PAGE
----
Most people like to use cardio strictly for losing weight. They see it as a way to expend energy and that’s that. The reality is that should be the LAST reason anyone does cardio.
Why Do Cardio At All?
You’re going to want to incorporate some form of cardio for health and longevity. Having a good aerobic capacity is a sign of good health. It increases your lung capacity, strengthens your heart, and helps optimize blood flow. You also don’t need any equipment. Just some shoes and the open road.
Don’t limit cardio to just a treadmill in the gym. You can play basketball, surf, play with your kids, you name it. It also explains why people gravitate so quickly towards it as opposed to weight training. It requires no experience and no cost. Also entering a gym for the first time can be intimidating.
You also have different forms of cardio. HIIT cardio is great when you are short on time or want to burn a ton of calories in a shorter time frame. Steady state cardio is great if you want an easier time preserving muscle mass, and not taxing the heart as much.
Overall, cardio is a great way to increase your energy expenditure each day, with minimal effort, and can help you get more food in. There are different approaches you can take as to how you get that energy expenditure that aren’t just limited to running.
Forms Of Cardio
Steady State - this is the most common form people think of. This can be a light jog, or speed walking. It’s the type of cardio bodybuilders use when they are cutting for the show. The biggest benefit to this is it is a great option if you are trying to preserve muscle especially when in a deficit. You don’t want to be doing anything too intense when you are dieting down and want to keep your hard earned muscle. Weight lifting should be the priority, with steady state cardio or increasing your NEAT (more later) being used as tools towards the end of the diet.
NEAT - increasing your NEAT, or daily activity is probably the most sustainable way to include cardio. Not everyone has the time in the day to dedicate solely to going to the gym or for a run. But we may have small blocks of time. Finding moments throughout your day to increase your movement would be considered NEAT. This could mean going for 10 minute walks after your meals, or running around with your kids. You are basically looking for ways to get more movement than you normally would to get your overall expenditure up.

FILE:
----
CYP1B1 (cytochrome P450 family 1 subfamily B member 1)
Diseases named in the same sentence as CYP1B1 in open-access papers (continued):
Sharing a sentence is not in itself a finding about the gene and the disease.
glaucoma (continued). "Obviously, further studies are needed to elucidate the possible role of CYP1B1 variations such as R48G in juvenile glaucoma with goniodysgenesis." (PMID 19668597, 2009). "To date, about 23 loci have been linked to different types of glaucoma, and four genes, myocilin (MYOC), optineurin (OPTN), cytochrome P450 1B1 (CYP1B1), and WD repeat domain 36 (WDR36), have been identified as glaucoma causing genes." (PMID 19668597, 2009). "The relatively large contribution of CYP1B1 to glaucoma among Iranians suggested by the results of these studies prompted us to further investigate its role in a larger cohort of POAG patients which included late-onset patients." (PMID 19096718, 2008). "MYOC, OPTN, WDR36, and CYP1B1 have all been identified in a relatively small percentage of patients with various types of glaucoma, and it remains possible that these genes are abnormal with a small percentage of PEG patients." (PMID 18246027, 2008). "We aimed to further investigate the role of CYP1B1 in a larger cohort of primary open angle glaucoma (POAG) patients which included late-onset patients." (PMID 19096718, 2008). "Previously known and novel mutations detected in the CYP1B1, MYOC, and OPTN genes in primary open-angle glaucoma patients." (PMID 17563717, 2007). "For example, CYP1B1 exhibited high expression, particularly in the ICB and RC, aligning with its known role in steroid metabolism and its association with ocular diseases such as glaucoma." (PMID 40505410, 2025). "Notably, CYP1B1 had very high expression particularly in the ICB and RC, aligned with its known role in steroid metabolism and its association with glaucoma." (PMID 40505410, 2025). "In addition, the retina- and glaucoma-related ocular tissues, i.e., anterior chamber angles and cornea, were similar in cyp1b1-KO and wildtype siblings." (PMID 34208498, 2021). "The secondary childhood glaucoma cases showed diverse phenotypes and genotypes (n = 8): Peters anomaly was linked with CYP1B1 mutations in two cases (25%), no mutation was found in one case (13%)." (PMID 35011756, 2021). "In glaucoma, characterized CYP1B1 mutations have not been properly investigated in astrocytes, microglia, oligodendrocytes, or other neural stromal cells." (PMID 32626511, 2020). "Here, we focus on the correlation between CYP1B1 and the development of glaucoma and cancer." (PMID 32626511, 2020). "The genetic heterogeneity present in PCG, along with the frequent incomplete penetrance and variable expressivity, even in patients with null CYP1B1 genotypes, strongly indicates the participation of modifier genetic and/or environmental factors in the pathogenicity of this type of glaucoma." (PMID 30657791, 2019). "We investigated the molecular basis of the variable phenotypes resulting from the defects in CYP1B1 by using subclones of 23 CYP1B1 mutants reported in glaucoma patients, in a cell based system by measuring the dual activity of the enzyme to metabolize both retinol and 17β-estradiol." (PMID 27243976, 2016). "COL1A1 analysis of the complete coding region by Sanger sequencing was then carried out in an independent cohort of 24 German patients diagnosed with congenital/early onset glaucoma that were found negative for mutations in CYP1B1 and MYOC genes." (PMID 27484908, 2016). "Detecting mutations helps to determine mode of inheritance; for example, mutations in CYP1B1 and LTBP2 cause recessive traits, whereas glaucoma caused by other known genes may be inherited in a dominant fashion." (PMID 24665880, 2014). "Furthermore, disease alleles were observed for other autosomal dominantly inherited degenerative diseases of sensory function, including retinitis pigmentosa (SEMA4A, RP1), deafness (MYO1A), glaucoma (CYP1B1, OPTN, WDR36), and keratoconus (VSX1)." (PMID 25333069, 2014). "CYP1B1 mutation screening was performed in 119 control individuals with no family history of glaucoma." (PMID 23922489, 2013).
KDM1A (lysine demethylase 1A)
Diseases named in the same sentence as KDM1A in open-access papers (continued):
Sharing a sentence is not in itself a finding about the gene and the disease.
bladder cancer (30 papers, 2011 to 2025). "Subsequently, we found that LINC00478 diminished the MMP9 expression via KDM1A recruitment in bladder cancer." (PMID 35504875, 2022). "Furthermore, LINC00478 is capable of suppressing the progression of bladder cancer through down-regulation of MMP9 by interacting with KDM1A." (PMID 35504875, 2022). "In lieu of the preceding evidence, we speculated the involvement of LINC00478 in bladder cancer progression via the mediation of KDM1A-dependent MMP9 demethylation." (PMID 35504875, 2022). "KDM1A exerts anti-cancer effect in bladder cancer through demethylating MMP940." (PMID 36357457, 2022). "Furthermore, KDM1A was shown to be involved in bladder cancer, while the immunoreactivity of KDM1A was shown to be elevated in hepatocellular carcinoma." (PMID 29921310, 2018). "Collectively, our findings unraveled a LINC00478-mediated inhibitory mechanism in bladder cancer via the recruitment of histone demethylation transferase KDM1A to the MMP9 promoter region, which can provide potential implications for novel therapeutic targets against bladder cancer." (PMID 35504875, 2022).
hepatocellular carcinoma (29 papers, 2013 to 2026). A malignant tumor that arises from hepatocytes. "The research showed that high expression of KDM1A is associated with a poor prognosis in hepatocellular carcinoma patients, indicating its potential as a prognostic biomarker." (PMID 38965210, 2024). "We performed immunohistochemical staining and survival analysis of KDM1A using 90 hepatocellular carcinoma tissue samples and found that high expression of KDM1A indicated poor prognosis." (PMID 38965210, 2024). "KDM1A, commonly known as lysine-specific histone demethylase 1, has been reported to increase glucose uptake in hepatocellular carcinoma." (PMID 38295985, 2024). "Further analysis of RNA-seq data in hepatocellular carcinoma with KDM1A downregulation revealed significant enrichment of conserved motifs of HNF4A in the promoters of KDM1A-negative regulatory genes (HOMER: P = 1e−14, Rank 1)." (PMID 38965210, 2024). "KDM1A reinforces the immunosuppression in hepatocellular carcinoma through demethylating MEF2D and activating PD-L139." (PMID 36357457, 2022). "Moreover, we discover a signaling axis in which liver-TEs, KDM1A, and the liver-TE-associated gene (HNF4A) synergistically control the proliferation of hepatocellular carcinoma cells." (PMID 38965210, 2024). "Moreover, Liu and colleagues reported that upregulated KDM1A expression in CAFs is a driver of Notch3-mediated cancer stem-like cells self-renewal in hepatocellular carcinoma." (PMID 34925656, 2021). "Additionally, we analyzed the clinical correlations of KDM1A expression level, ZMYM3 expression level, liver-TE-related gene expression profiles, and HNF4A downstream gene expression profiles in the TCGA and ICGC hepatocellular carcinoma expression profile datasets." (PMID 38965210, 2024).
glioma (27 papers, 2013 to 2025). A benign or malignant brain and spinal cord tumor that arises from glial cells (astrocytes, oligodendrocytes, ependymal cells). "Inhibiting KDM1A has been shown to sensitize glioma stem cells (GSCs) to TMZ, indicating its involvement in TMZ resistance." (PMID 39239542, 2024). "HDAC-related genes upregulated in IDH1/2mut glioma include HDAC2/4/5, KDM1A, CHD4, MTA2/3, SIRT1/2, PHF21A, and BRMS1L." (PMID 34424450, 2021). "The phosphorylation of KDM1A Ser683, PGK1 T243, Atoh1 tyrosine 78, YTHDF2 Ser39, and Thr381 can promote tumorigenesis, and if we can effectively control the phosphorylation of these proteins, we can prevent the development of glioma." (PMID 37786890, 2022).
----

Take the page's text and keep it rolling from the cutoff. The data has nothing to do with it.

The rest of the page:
HIIT - Definitely the most intense form of cardio, HIIT involves short bursts of sprinting followed by more steady state recovery in between. It by far burns the most calories in the least amount of time than any of the above methods. However, it can also carry the biggest risk for burning out and under recovering. This is good to use if you are tight on time but do use it sparingly. I would suggest not doing any more than 2-3 sessions a week of 15-20 minutes.
Putting It All Together
You don’t have to exclusively do any single one of these. Ideally you’d do a mix of all of it if you wanted to.
If your goal is to build muscle - I wouldn’t do more than 2-3 days of steady state or HIIT cardio. You want the primary signal you are sending to the body to be muscle growth and longer duration cardio competes with that signal.
If your goal is fat loss - focus mostly on increasing your NEAT throughout the bulk of your diet (by focusing on increasing your step count each week), and use steady state and HIIT sparingly towards the end once it gets too hard to hit the step count throughout your day.